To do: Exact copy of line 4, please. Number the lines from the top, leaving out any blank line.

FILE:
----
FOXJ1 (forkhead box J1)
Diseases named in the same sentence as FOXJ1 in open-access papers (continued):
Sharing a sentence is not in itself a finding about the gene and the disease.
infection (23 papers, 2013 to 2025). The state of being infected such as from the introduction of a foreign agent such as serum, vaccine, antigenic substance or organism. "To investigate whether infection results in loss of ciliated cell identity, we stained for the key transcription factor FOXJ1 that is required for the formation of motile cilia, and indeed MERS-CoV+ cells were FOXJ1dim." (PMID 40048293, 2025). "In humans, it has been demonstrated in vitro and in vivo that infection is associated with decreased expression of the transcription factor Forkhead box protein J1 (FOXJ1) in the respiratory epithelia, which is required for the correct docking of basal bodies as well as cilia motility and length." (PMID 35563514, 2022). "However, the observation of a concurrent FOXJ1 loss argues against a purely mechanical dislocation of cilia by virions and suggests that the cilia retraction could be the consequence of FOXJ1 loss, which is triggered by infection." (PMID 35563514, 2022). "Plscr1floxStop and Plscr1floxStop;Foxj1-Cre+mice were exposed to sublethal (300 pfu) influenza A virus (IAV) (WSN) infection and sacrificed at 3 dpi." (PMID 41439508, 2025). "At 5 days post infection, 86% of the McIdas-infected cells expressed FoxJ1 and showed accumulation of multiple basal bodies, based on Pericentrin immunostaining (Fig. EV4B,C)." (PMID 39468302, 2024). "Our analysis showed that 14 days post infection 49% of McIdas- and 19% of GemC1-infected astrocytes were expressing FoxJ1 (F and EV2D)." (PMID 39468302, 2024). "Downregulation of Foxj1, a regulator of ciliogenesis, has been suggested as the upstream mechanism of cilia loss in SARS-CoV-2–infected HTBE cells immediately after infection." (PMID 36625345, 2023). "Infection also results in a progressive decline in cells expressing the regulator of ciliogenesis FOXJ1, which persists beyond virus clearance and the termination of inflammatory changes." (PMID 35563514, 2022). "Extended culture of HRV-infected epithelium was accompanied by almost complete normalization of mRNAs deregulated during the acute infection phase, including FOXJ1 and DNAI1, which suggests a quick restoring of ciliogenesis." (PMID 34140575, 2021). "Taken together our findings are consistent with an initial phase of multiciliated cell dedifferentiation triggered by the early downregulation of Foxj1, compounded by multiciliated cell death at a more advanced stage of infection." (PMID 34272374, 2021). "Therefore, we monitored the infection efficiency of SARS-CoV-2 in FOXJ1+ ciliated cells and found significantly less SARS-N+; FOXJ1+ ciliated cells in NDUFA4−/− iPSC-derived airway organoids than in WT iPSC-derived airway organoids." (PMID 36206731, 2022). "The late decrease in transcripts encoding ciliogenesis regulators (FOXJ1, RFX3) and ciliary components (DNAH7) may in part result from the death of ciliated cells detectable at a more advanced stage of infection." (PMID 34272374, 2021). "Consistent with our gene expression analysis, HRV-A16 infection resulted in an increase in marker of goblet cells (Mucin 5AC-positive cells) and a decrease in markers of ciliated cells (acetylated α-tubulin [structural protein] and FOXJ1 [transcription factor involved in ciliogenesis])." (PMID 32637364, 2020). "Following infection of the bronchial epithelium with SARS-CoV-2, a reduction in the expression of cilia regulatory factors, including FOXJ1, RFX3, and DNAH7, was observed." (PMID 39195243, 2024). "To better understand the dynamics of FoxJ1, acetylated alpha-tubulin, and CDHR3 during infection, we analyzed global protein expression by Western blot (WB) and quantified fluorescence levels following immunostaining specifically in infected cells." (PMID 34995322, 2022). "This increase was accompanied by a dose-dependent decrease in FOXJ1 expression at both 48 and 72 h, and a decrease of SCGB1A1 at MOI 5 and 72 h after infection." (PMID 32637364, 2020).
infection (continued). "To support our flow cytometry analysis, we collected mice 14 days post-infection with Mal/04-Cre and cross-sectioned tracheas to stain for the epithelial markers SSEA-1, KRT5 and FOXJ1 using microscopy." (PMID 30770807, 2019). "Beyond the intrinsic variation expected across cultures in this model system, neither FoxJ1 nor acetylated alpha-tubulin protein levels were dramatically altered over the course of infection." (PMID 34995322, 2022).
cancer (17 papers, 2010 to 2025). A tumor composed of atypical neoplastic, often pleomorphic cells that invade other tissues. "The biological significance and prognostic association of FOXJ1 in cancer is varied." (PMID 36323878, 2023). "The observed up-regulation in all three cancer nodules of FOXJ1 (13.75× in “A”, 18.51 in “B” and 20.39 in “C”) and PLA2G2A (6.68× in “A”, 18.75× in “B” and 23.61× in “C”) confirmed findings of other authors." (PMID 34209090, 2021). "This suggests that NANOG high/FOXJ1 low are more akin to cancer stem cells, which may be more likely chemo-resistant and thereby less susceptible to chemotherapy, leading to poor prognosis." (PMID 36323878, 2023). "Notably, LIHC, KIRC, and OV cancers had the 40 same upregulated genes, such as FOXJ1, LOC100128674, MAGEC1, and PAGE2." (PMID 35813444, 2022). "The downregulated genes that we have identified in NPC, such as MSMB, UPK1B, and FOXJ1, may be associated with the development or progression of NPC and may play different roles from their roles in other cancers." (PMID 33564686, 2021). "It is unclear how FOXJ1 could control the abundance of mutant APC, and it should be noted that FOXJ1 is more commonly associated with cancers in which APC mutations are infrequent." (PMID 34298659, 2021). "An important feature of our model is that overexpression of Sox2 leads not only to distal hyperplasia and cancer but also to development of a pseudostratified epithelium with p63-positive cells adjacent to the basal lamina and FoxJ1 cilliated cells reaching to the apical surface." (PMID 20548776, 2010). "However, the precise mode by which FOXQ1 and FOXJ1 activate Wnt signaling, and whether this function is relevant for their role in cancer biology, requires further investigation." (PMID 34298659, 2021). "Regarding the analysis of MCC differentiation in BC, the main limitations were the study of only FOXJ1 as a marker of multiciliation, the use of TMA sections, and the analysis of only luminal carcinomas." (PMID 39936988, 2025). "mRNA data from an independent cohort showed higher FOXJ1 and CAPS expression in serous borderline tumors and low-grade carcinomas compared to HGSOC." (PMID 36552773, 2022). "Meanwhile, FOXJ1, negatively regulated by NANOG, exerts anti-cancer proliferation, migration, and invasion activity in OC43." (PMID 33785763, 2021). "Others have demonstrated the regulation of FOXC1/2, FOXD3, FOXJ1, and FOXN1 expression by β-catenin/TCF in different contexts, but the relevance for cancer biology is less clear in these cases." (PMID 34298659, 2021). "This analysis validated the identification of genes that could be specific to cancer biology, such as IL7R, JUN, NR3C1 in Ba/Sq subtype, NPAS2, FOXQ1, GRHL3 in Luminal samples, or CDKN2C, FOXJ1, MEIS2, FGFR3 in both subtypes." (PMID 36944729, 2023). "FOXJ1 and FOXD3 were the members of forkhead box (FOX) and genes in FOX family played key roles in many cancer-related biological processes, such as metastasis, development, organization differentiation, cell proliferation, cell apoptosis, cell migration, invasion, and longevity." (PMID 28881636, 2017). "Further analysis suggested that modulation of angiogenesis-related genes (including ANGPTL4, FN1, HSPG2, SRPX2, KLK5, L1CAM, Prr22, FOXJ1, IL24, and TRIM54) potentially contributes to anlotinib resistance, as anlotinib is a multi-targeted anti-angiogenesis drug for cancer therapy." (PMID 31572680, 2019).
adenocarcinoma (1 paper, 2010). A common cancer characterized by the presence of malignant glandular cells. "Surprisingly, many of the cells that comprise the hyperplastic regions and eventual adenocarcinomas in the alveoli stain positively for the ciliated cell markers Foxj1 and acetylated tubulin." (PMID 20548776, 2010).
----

infection (23 papers, 2013 to 2025). The state of being infected such as from the introduction of a foreign agent such as serum, vaccine, antigenic substance or organism. "To investigate whether infection results in loss of ciliated cell identity, we stained for the key transcription factor FOXJ1 that is required for the formation of motile cilia, and indeed MERS-CoV+ cells were FOXJ1dim." (PMID 40048293, 2025). "In humans, it has been demonstrated in vitro and in vivo that infection is associated with decreased expression of the transcription factor Forkhead box protein J1 (FOXJ1) in the respiratory epithelia, which is required for the correct docking of basal bodies as well as cilia motility and length." (PMID 35563514, 2022). "However, the observation of a concurrent FOXJ1 loss argues against a purely mechanical dislocation of cilia by virions and suggests that the cilia retraction could be the consequence of FOXJ1 loss, which is triggered by infection." (PMID 35563514, 2022). "Plscr1floxStop and Plscr1floxStop;Foxj1-Cre+mice were exposed to sublethal (300 pfu) influenza A virus (IAV) (WSN) infection and sacrificed at 3 dpi." (PMID 41439508, 2025). "At 5 days post infection, 86% of the McIdas-infected cells expressed FoxJ1 and showed accumulation of multiple basal bodies, based on Pericentrin immunostaining (Fig. EV4B,C)." (PMID 39468302, 2024). "Our analysis showed that 14 days post infection 49% of McIdas- and 19% of GemC1-infected astrocytes were expressing FoxJ1 (F and EV2D)." (PMID 39468302, 2024). "Downregulation of Foxj1, a regulator of ciliogenesis, has been suggested as the upstream mechanism of cilia loss in SARS-CoV-2–infected HTBE cells immediately after infection." (PMID 36625345, 2023). "Infection also results in a progressive decline in cells expressing the regulator of ciliogenesis FOXJ1, which persists beyond virus clearance and the termination of inflammatory changes." (PMID 35563514, 2022). "Extended culture of HRV-infected epithelium was accompanied by almost complete normalization of mRNAs deregulated during the acute infection phase, including FOXJ1 and DNAI1, which suggests a quick restoring of ciliogenesis." (PMID 34140575, 2021). "Taken together our findings are consistent with an initial phase of multiciliated cell dedifferentiation triggered by the early downregulation of Foxj1, compounded by multiciliated cell death at a more advanced stage of infection." (PMID 34272374, 2021). "Therefore, we monitored the infection efficiency of SARS-CoV-2 in FOXJ1+ ciliated cells and found significantly less SARS-N+; FOXJ1+ ciliated cells in NDUFA4−/− iPSC-derived airway organoids than in WT iPSC-derived airway organoids." (PMID 36206731, 2022). "The late decrease in transcripts encoding ciliogenesis regulators (FOXJ1, RFX3) and ciliary components (DNAH7) may in part result from the death of ciliated cells detectable at a more advanced stage of infection." (PMID 34272374, 2021). "Consistent with our gene expression analysis, HRV-A16 infection resulted in an increase in marker of goblet cells (Mucin 5AC-positive cells) and a decrease in markers of ciliated cells (acetylated α-tubulin [structural protein] and FOXJ1 [transcription factor involved in ciliogenesis])." (PMID 32637364, 2020). "Following infection of the bronchial epithelium with SARS-CoV-2, a reduction in the expression of cilia regulatory factors, including FOXJ1, RFX3, and DNAH7, was observed." (PMID 39195243, 2024). "To better understand the dynamics of FoxJ1, acetylated alpha-tubulin, and CDHR3 during infection, we analyzed global protein expression by Western blot (WB) and quantified fluorescence levels following immunostaining specifically in infected cells." (PMID 34995322, 2022). "This increase was accompanied by a dose-dependent decrease in FOXJ1 expression at both 48 and 72 h, and a decrease of SCGB1A1 at MOI 5 and 72 h after infection." (PMID 32637364, 2020).